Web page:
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He was a teacher and coach at Gulf High School and Gulf Middle School, New Port Richey. She was office manager for Henderson Prestress Concrete, Tarpon Springs. Luke Simpson University United Methodist Church under the direction of Johnson Funeral Home. A gathering of family and friends will be held at the church on Saturday from PM until the start of the service. Albrecht was the valedictorian of the GHS Class of 1979.

C., 70, of Port Richey, died Thursday (May 6, 1993) at home. C., he came here 31 years ago from Stanleytown, Va. Petersburg, she moved to Holiday in 1979 and attended Dixie Hollins High and graduated from Gulf High School, New Port Richey. ALBRECHT, William George “Bill,” Ph D, 51, of Lake Charles died at PM on Wednesday, August 22, 2012 at his residence. A memorial service will be held at PM on Saturday, August 25, 2012 at St. Cremation will take place following the visitation on Friday from PM until PM in the funeral home.

He co-authored several math books and was co-founder of the Computer and Science Honor Society.

He held employment at several colleges including Pasco-Hernando Community College in New Port Richey, FL, Florida Southern College in Lakeland, FL, and University of South Florida in Tampa, FL. Albrecht moved to Lake Charles and worked at Mc Neese State University as the head of the Department of Mathematics, Computer Science, and Statistics, the coordinator of the Academic Computing and Learning Center, and Associate Professor of Computer Science and Mathematics. Albrecht was a member and past treasurer of Louisiana Association of Teachers of Mathematics, a member of SWLA Teachers of Math, a member of MMA on the Louisiana, Mississippi, and national levels, and also of ACM and IEEE.

"Them little kids there are my grandkids, and there’s some more running around out here. Baker spent a good deal of time tending to the county-owned property, which is at the Centennial Park complex, along with the Centennial Park Branch Library.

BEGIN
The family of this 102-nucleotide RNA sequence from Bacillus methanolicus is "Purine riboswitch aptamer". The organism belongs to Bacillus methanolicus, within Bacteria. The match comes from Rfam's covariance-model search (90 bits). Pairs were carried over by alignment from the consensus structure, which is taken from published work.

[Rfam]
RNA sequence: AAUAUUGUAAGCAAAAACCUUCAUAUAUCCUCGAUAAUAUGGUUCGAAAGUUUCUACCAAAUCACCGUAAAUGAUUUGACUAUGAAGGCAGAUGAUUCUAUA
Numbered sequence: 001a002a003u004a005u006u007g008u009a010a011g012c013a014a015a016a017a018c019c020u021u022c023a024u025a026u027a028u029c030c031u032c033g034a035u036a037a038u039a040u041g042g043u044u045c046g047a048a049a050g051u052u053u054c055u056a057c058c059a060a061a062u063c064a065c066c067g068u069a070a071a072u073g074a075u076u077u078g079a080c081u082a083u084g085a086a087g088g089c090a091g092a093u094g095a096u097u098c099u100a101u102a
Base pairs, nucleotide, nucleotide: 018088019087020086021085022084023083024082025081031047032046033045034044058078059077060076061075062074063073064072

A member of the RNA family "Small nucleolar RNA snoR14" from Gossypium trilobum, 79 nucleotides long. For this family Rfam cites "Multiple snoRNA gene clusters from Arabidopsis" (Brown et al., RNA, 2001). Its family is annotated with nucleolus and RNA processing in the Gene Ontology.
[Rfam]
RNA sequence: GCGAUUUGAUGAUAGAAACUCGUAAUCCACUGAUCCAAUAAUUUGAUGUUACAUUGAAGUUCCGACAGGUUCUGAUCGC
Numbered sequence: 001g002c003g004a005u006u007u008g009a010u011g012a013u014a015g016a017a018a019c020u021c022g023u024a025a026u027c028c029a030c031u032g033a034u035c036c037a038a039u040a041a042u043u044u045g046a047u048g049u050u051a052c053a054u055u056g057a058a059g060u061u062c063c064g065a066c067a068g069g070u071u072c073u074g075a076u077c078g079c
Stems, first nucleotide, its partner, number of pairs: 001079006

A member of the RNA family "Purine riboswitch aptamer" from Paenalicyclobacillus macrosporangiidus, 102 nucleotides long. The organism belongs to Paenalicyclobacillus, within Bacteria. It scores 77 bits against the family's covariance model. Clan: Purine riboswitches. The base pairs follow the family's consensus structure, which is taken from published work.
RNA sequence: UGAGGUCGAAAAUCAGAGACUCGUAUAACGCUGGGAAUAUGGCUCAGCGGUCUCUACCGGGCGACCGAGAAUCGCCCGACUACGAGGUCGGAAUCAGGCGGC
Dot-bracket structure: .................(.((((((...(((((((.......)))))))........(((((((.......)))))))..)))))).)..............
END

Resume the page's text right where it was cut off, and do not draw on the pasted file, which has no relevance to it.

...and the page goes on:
"I can't envision him not being over there," said acting library branch manager Margaret Griffith.

"He was a Cracker from the word go." He became a self-taught expert on the life and times of his great-grandfather, and his insistence on historically accurate details helps make the Baker House such an education, said Pasco County Commissioner Ann Hildebrand. Baker Baker House,' " said Hildebrand, who worked with him on the restoration effort in the late 1980s and early 1990s.

She married the love of her life in 1955 at the First United Methodist Church in downtown. She had a fantastic sense of humor, but was always a proper Southern belle.

Samuel Baker was the great-grandfather he never met, a 19th-century Key West seaman who sailed to Pasco’s coastal wilderness, ran a sponge business and built a Cracker house of pine and cypress.

The two men might have been lost to one another by time — except for that house.

Gordon Baker, who died Tuesday (March 25, 2008) at the age of 73, was one of the driving forces behind preserving the spare and rustic home that his great-grandfather built in 1882 and that is now the oldest Cracker house in west Pasco.

"He was very proud of it," said his wife, Clara Baker.

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